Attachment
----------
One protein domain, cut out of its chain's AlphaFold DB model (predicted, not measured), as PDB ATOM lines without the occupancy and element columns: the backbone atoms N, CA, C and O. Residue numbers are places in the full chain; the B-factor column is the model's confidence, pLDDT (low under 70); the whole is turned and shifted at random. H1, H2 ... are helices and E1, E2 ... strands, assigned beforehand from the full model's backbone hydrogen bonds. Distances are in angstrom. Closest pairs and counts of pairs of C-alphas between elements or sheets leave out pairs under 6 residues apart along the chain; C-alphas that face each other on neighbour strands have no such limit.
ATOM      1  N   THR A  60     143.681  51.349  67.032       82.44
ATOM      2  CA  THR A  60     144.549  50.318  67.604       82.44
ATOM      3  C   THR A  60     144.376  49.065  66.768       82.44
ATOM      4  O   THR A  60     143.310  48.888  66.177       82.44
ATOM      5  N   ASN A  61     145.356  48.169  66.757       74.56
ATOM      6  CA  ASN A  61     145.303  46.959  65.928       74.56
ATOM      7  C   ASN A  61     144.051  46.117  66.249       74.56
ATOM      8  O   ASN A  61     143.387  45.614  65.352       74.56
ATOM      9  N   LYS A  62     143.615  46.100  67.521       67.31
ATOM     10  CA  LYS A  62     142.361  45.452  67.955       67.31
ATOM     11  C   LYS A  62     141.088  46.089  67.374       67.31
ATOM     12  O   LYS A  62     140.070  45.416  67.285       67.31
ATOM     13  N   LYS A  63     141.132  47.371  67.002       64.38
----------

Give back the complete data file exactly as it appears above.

One protein domain, cut out of its chain's AlphaFold DB model (predicted, not measured), as PDB ATOM lines without the occupancy and element columns: the backbone atoms N, CA, C and O. Residue numbers are places in the full chain; the B-factor column is the model's confidence, pLDDT (low under 70); the whole is turned and shifted at random. H1, H2 ... are helices and E1, E2 ... strands, assigned beforehand from the full model's backbone hydrogen bonds. Distances are in angstrom. Closest pairs and counts of pairs of C-alphas between elements or sheets leave out pairs under 6 residues apart along the chain; C-alphas that face each other on neighbour strands have no such limit.
ATOM      1  N   THR A  60     143.681  51.349  67.032       82.44
ATOM      2  CA  THR A  60     144.549  50.318  67.604       82.44
ATOM      3  C   THR A  60     144.376  49.065  66.768       82.44
ATOM      4  O   THR A  60     143.310  48.888  66.177       82.44
ATOM      5  N   ASN A  61     145.356  48.169  66.757       74.56
ATOM      6  CA  ASN A  61     145.303  46.959  65.928       74.56
ATOM      7  C   ASN A  61     144.051  46.117  66.249       74.56
ATOM      8  O   ASN A  61     143.387  45.614  65.352       74.56
ATOM      9  N   LYS A  62     143.615  46.100  67.521       67.31
ATOM     10  CA  LYS A  62     142.361  45.452  67.955       67.31
ATOM     11  C   LYS A  62     141.088  46.089  67.374       67.31
ATOM     12  O   LYS A  62     140.070  45.416  67.285       67.31
ATOM     13  N   LYS A  63     141.132  47.371  67.002       64.38